Here are five reasons to reject efforts to raise the corporate tax hikes:

1. Raising the corporate rate will prolong the economic downturn

Now is the worst time to raise taxes on businesses because the economy is weak and millions of Americans are out of work. Raising the corporate rate will make it harder for businesses to hire new Americans, prolonging the economic downturn.

Because of government mandated lockdowns and restrictions, 140,000 jobs were lost in December according to the Bureau of Labor Statistics. While 11 million jobs have been recovered since the peak of the pandemic, this represents just half of the total jobs lost.

Make no mistake - there is significant work to be done in order for the economy to fully recover. In the meantime, businesses and workers remain vulnerable. Rather than pushing tax increases, we should be pushing policies that encourage investment and job creation.

Even former President Barack Obama has warned against tax increases during an economic downturn. As Obama noted:

"The last thing you want to do is raise taxes in the middle of a recession because that would just suck up, take more demand out of the economy and put businesses in a further hole."

2. Raising the corporate rate will harm workers and families

Biden’s plan to raise the corporate rate will harm workers and families, with the costs of the tax passed down to them.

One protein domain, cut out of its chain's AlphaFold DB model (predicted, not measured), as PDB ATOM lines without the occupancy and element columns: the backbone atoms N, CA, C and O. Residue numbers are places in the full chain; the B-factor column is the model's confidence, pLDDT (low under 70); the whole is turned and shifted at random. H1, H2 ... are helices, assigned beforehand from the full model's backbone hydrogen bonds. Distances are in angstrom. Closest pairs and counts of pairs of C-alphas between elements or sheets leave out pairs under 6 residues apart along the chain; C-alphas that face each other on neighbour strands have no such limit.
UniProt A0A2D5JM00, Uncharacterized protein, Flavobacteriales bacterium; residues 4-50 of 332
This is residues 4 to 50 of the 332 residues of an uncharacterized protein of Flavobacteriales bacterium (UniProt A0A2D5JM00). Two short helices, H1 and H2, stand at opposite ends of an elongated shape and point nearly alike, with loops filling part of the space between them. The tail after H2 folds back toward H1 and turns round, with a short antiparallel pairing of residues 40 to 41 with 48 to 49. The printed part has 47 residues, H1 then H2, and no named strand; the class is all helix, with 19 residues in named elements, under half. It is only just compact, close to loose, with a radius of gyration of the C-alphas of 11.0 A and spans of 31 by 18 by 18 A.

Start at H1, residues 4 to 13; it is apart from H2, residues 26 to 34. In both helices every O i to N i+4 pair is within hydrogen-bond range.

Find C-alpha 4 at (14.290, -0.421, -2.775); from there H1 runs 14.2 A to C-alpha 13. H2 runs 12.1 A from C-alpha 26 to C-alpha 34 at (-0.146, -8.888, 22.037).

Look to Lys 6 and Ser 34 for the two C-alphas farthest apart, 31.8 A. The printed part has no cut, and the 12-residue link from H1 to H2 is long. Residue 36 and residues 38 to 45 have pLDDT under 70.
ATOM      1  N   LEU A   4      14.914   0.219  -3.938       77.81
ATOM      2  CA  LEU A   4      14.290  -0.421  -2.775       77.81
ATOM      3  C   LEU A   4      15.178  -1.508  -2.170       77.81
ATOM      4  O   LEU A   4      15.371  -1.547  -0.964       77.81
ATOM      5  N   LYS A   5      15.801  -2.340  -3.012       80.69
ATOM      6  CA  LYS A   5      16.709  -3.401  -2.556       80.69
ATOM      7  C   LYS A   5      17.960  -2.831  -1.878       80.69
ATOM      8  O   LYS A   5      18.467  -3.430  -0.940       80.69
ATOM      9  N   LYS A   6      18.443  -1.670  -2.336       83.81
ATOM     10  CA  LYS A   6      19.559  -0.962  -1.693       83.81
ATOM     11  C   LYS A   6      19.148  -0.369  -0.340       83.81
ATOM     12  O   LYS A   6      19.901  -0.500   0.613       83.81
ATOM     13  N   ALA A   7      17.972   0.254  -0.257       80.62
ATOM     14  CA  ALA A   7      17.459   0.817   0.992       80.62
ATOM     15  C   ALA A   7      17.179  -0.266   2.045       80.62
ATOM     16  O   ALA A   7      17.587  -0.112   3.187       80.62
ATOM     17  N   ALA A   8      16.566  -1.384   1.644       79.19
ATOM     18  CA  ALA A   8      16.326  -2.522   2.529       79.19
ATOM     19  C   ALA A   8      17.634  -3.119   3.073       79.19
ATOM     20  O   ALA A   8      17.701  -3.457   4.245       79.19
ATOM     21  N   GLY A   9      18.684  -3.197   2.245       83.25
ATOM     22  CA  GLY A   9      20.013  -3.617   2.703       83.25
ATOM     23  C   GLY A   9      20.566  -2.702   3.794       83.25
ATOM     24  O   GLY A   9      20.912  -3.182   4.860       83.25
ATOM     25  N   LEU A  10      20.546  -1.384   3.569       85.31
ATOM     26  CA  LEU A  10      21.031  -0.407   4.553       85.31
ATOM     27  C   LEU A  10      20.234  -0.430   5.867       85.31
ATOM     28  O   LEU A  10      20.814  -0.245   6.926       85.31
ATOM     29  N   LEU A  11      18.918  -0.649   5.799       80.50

Numerous studies have found that between 50 percent and 70 percent of the corporate tax is borne by workers with the remaining being borne by shareholders. This means that increasing the corporate tax rate harms workers and reducing the tax benefits workers.

Not only is the correlation between worker wages and business taxes seen in economic studies, it has been seen in the strong economic conditions following the Tax Cuts and Jobs Act (TCJA), which reduced the corporate tax rate from 35 percent to 21 percent.

After the TCJA was signed into law, American workers saw unprecedented prosperity.

The unemployment rate hit 3.5 percent in 2019, a 50-year low.

Median household income increased by $4,440 or 6.8 percent – the largest one-year wage growth in history. Average hourly earnings grew by 3 percent or more for 20 consecutive months between 2018 and the start of 2020, according to BLS.

The bottom 25 percent of wage earners saw 4 percent or greater annual monthly wage growth for 26 consecutive months under President Trump, according to the Atlanta Fed. This wage growth was greater than the top 25 percent of wage earners in every month. 

Under this economy, there were more job openings than job seekers for 24 consecutive months. In March 2018, the ratio of unemployed persons to job openings dropped to 0.9. This ratio remained below 1.0 until the pandemic when it began to rise in March 2020.

Unfortunately, the COVID-19 pandemic put an end to this strong economy. However, the benefits in the years and months after the TCJA was passed are clear.

3. Raising the corporate rate will make the U.S. less competitive.

Biden’s plan to raise the corporate rate to 28 percent, which would be about 32 percent after state taxes, would give the U.S. one of the highest rates in the developed world.